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We're in the middle of deploying a new software system to lot's of users in lot's of places (200+ users over 8 countries). In the past we've written a manual for the users, then update it every so often. This works ok, in that all the users ahve the same manual and it covers the main things but it has it's problems, like it doesn't get updated that often, we sometimes miss updates, and some users will have old copies.

We've been talking about using a wiki during the testing and deployment phases to build a knowledge base about the system. Ideally we'd then like some way to convert that into some form fo electronic document that we can then 'pretty-fie' and send out as the official manual, as well as letting users use and update the wiki.

Has anyone else done anything similar ? Any suggestions for wiki systems, workflows, document formats etc?

Thanks

Paul.

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I've since found these links for media wiki;mediawiki.org/wiki/Extension:Collection mediawiki.org/wiki/Extension:OpenDocument_Export –  PaulHurleyuk Mar 6 '09 at 16:23
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6 Answers

up vote 4 down vote accepted

Most wikis support export via PDF e.g.:

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I gave a previous answer which may be useful for the "wiki to PDF" part -- look at using the open source PediaPress code or functionality. You can get ODFs from it too, although their PDFs are already quite pretty (but you might want to rebrand it and restyle it for your company I suppose).

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Madcap Flare is a help-and-manual authoring tool that uses HTML for the source of each topic. You could pretty easily do a mass import of the Wiki pages. Would then require some cleaning but after that you have a nice single-source system that can output CHM, web-browsable help, PDF, DOC/DOCX, etc.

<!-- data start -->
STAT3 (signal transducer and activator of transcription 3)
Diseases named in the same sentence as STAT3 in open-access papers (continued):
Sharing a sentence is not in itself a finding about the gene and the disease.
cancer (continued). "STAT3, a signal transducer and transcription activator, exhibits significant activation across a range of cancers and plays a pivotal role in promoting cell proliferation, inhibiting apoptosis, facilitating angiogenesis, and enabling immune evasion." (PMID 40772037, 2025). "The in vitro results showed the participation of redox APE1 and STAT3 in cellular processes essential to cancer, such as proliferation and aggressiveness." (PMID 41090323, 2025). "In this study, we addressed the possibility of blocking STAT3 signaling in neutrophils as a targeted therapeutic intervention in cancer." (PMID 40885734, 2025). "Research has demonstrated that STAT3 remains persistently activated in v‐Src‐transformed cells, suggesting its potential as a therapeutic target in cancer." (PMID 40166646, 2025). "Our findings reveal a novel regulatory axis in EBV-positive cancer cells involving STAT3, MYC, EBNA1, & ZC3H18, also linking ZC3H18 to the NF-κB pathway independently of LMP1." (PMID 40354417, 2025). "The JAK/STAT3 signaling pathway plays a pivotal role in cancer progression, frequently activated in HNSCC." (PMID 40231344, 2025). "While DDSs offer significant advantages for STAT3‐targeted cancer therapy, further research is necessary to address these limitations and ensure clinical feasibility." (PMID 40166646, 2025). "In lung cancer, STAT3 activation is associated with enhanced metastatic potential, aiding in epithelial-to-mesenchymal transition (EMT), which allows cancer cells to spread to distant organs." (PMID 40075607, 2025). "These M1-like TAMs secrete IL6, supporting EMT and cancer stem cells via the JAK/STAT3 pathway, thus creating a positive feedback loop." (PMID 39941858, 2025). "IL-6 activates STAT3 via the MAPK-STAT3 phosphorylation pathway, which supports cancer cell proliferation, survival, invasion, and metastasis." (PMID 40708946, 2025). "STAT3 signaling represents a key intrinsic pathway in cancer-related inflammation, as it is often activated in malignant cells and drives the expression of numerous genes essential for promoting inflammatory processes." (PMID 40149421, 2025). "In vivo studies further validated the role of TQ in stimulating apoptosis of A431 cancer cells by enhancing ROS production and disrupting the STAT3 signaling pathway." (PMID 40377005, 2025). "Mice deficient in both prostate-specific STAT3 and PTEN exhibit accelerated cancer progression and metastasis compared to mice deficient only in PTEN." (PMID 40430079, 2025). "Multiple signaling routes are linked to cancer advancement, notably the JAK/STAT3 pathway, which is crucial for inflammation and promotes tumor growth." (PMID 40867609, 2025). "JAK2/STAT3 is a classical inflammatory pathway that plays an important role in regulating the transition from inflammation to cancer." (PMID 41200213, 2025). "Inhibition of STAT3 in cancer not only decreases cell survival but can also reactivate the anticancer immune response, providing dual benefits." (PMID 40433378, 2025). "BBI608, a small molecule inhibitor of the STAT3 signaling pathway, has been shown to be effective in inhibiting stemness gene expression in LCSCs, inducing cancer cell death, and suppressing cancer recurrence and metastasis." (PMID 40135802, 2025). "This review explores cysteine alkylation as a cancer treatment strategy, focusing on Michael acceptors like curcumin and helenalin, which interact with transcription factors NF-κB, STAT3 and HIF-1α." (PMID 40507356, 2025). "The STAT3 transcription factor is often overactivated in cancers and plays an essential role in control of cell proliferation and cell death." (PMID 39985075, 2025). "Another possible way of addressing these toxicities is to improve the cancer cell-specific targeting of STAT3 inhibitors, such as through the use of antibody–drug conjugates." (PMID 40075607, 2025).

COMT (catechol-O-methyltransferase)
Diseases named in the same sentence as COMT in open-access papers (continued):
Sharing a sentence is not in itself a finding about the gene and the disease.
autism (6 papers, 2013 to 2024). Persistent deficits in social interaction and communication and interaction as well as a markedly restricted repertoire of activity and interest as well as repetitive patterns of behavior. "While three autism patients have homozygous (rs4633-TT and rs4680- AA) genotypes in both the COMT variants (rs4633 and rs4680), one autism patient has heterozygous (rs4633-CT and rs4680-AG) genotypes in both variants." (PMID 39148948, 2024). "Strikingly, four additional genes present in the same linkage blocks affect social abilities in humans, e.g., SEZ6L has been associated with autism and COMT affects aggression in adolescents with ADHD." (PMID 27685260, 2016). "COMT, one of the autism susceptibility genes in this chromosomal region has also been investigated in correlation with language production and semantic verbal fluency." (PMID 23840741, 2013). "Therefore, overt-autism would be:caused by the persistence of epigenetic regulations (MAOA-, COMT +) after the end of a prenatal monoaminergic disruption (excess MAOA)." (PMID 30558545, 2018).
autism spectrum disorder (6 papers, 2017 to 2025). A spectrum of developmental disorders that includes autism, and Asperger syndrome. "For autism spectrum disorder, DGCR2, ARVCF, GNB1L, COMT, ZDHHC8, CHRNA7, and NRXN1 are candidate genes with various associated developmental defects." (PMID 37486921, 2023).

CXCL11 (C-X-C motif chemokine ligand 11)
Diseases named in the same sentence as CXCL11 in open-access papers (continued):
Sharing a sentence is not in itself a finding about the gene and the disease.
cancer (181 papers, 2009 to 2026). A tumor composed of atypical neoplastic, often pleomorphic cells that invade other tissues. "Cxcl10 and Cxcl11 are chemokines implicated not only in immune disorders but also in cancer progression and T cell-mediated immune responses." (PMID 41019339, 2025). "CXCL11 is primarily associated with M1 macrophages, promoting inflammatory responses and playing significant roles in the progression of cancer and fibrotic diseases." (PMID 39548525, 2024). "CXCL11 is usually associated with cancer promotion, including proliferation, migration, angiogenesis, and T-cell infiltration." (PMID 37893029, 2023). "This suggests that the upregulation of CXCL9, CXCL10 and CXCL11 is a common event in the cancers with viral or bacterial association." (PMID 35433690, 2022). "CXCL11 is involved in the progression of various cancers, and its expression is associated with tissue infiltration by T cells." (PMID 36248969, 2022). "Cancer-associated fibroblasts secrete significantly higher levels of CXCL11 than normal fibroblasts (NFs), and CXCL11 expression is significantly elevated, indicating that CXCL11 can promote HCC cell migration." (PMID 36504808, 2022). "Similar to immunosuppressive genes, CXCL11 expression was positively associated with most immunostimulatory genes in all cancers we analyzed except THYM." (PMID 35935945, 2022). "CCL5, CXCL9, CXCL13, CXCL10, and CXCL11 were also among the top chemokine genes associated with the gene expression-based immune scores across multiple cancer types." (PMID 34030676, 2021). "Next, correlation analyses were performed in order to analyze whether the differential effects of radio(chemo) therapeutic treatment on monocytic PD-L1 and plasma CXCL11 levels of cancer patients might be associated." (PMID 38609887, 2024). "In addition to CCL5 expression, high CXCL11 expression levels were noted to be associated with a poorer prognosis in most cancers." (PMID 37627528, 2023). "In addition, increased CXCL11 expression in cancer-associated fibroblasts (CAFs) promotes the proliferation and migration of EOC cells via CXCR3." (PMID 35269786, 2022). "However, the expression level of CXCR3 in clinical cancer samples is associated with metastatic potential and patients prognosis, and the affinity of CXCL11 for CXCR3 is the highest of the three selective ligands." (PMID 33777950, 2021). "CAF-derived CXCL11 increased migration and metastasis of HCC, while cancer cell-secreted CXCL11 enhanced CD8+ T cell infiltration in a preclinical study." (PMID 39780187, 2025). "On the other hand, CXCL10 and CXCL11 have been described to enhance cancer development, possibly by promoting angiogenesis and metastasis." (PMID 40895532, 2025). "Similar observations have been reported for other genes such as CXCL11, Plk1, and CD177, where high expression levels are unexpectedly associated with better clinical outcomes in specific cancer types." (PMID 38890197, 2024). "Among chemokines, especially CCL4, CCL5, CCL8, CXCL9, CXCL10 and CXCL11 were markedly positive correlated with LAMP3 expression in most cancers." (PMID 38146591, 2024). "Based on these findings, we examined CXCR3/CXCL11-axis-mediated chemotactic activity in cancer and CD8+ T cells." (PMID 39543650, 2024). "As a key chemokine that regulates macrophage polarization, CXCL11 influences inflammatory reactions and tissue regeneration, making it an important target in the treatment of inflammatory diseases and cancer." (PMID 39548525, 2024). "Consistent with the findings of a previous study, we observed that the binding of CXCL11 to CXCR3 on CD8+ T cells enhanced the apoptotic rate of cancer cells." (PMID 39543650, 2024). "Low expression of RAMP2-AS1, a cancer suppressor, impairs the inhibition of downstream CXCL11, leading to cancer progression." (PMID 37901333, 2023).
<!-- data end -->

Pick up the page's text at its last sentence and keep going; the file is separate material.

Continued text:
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Have you used it to any large extent? If so, would you mind elaborating on the section on it in the answer at stackoverflow.com/questions/371654/… –  ConcernedOfTunbridgeWells Mar 6 '09 at 12:50
    
Sure have, I added some comments to the answer linked. Incredible answer, by the way, a sterling example of what SO is all about. –  Aidan Ryan Mar 8 '09 at 15:58
    
Thanks for doing the edits Aidan; looks like the voice of experience. –  ConcernedOfTunbridgeWells Mar 9 '09 at 6:38
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You can write something that generates LaTeX from the wiki and renders a manual to PDF. With packages like hyperref you can retain cross-references as hyperlinks.

Additionally, you can integrate content from multiple sources such as a data dictionary into the LaTeX document, which can be mixed and matched with the wiki content. You could also set the architecture up so it can support cross-referencing that goes either way.

Framemaker could also support this using generated MIF files, and you could also use Lout in a similar way or convert your wiki content to docbook, which would allow you to use any of the many rendering options available to that format.

As an aside, the following Stackoverflow postings discuss various systems for maintaining documentation.

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That looks good. From the media wiki page (one of the wiki's we're considering) there are a few extensions that look like they'll fit; mediawiki.org/wiki/Extension:Collection mediawiki.org/wiki/Extension:OpenDocument_Export –  PaulHurleyuk Mar 6 '09 at 11:57
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I followed Node's links and came across some mediawiki pages that I thought were noteworthy.

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How are you storing the help source at the moment? Is it MS Word files, MS help, LaTeX?

If you put your help source files under version control then you will get all the benefits of a wiki without having to migrate to a new system - people can make edits to the help files easily - those changes can be tracked, reverted etc. and you get the prettified manuals as before.

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There's nothing at the moment, we have a few older documents in Word, but will be starting from scratch with the new system, and I'm very drawn to the idea of developing the documentation over the life of the implementation rather than in one big task at the end. –  PaulHurleyuk Mar 6 '09 at 16:23
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